Growing Grape Hyacinth In Containers: How To Plant Muscari Bulbs In Pots

Grape Hyacinth Planted In A Container
muscari pot
(Image credit: eurobanks)

Grape hyacinths are not, contrary to popular belief, related to hyacinths. They’re actually a type of lily. Like hyacinths, though, they have a shockingly beautiful blue color (except when they’re white) and a heavenly scent. They also grow very well in pots, and you may want to keep them inside for the joyful hint of spring they bring. Keep reading to learn about grape hyacinth container planting.

How to Plant Muscari Bulbs in Pots

Grape hyacinth, also called Muscari, grows bunches of tiny, delicate, blue flowers that give off a faint, grape-like smell. The plants are small, and pair well in containers with other small bloomers like pansies or even grass. Plant the bulbs in the autumn 3-4 inches (7.5-10 cm) deep and 3 inches (7.5 cm) apart. The dimensions of the container don’t really matter as long as you can follow those spacing requirements. Make sure your potting material and container are very well-draining. Container-grown Muscari hates to be waterlogged, and particularly in their early stages can rot if kept too wet. Give your grape hyacinth in a pot time to put down roots and grow its foliage - it won’t actually flower until the spring.

Container Grown Muscari Care

Early in the spring is when grape hyacinth in containers really shine. Put them in partial to full sun and they’ll produce beautiful, minuscule blossoms that can be cut sparingly for striking, tiny arrangements. The flowers should last through the spring. When summer approaches and the blossoming peters off, don’t stop watering the plant! It’s important to let it live out its natural lifespan to collect energy from the sun for next year’s growth. About an inch (2.5 cm.) of water per week should keep the foliage healthy until it dies back naturally. At this point, you can cut it back and wait for your grape hyacinth in a pot to grow afresh in the fall.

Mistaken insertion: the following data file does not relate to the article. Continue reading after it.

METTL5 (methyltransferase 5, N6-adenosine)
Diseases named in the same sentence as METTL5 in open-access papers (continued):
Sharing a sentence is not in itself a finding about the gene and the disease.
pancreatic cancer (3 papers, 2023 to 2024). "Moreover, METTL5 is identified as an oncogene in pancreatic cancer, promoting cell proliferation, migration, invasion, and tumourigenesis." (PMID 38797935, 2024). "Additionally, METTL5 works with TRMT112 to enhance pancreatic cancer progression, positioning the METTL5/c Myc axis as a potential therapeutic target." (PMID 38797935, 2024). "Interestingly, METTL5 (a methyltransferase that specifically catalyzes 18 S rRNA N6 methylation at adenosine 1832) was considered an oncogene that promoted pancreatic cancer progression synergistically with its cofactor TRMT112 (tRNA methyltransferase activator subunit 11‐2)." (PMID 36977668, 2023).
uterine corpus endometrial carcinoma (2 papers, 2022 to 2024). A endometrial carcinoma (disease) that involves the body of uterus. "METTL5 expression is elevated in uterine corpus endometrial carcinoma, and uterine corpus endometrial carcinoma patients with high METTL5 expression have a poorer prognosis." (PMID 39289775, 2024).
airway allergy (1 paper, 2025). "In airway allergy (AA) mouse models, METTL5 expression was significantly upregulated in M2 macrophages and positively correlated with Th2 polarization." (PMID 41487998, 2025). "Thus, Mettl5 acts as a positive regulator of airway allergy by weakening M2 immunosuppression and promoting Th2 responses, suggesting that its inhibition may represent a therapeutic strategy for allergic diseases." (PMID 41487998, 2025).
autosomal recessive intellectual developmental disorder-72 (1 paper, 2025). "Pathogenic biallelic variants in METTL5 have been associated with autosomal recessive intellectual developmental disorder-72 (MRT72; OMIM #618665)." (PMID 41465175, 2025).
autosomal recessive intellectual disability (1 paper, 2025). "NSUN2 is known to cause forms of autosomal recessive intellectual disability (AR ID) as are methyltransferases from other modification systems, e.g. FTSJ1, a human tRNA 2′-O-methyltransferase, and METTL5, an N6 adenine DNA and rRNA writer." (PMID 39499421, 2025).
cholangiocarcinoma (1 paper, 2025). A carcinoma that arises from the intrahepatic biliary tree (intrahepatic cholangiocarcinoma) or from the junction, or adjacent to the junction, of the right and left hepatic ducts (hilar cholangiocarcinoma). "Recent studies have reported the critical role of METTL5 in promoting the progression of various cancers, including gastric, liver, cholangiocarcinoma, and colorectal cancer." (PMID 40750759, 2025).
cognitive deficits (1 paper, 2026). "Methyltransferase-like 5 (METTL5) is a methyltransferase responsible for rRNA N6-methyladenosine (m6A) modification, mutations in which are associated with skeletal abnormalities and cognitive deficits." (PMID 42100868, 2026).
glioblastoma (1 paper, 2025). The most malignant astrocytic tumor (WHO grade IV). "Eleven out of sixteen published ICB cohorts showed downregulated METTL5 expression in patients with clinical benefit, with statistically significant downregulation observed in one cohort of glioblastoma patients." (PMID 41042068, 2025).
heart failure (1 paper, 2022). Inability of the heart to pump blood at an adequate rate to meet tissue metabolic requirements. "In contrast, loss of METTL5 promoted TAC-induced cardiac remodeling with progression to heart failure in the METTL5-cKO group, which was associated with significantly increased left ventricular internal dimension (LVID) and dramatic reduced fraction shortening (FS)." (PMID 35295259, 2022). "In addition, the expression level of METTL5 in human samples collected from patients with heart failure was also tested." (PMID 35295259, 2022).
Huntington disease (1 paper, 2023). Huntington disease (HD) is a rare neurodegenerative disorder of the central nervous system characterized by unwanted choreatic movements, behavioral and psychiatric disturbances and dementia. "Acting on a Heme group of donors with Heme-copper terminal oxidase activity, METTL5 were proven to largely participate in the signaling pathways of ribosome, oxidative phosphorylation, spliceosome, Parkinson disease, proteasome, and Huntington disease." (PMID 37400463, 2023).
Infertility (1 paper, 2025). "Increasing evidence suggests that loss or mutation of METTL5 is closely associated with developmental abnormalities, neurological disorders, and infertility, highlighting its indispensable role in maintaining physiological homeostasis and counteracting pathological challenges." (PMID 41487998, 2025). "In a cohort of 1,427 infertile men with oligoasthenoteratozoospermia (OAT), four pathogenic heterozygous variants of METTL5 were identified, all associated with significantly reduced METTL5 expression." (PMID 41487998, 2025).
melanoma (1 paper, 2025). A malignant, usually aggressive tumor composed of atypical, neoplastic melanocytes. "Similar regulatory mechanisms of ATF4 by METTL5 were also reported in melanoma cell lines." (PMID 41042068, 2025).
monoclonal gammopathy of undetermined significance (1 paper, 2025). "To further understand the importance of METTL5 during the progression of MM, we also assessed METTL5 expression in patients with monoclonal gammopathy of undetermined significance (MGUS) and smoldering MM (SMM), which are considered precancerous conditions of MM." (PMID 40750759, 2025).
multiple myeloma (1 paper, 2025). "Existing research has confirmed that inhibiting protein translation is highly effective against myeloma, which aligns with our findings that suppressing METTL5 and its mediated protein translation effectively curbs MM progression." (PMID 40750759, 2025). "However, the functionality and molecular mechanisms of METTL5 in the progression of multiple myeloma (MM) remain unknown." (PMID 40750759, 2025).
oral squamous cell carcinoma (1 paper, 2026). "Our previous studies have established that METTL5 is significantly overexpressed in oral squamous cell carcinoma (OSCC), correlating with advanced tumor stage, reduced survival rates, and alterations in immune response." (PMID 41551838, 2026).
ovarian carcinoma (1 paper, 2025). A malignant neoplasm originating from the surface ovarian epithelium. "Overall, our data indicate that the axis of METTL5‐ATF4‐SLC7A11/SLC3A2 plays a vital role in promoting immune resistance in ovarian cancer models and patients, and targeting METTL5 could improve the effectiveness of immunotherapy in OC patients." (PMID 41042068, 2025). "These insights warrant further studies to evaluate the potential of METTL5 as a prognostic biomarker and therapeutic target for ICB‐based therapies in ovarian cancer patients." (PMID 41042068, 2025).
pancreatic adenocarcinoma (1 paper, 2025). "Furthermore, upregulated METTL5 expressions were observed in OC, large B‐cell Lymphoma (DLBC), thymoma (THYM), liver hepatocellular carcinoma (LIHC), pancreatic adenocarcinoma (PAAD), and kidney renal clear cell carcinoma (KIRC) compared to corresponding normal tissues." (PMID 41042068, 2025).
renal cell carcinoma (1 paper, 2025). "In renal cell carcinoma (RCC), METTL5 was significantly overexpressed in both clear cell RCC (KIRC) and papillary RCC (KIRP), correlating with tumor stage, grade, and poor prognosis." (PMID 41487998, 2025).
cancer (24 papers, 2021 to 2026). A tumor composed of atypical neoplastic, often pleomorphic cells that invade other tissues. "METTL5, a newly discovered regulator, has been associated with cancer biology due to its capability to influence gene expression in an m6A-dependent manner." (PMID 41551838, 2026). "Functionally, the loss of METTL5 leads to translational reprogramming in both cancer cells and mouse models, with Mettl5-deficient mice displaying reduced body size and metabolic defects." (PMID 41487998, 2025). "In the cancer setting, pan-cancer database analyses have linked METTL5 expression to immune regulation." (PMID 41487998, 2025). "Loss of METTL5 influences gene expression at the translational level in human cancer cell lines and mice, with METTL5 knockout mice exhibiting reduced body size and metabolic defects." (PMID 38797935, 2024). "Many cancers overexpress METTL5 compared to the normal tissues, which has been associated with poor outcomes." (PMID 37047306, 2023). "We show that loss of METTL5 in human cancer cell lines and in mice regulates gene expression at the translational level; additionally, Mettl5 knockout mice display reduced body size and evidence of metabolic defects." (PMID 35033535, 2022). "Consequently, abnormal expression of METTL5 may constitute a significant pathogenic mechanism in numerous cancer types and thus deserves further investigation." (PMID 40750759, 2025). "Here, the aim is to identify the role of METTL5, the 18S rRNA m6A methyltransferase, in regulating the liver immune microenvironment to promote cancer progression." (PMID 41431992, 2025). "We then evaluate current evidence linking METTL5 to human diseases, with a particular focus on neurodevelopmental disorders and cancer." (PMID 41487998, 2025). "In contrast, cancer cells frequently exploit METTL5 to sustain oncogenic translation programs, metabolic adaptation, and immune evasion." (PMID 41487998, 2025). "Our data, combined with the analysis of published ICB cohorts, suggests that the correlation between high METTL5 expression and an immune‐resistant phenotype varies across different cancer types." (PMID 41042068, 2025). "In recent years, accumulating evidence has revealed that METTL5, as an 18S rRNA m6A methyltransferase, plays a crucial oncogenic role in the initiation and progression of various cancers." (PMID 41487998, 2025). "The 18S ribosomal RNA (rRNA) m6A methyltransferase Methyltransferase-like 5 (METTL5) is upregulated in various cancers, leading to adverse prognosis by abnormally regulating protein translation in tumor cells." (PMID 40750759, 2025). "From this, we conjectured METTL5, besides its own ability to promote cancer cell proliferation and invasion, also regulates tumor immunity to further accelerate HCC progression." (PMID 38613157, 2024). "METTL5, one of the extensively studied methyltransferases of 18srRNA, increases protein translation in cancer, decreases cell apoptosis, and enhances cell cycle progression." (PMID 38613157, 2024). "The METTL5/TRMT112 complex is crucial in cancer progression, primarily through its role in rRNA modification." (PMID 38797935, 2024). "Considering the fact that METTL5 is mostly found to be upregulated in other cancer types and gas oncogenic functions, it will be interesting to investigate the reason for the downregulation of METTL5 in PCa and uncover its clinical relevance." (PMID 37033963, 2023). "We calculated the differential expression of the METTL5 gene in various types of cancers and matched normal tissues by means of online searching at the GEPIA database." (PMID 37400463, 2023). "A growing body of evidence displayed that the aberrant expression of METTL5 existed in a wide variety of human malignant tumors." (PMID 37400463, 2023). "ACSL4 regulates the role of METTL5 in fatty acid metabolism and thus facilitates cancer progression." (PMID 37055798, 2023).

Liz Baessler
Senior Editor

The only child of a horticulturist and an English teacher, Liz Baessler was destined to become a gardening editor. She has been with Gardening Know how since 2015, and a Senior Editor since 2020. She holds a BA in English from Brandeis University and an MA in English from the University of Geneva, Switzerland. After years of gardening in containers and community garden plots, she finally has a backyard of her own, which she is systematically filling with vegetables and flowers.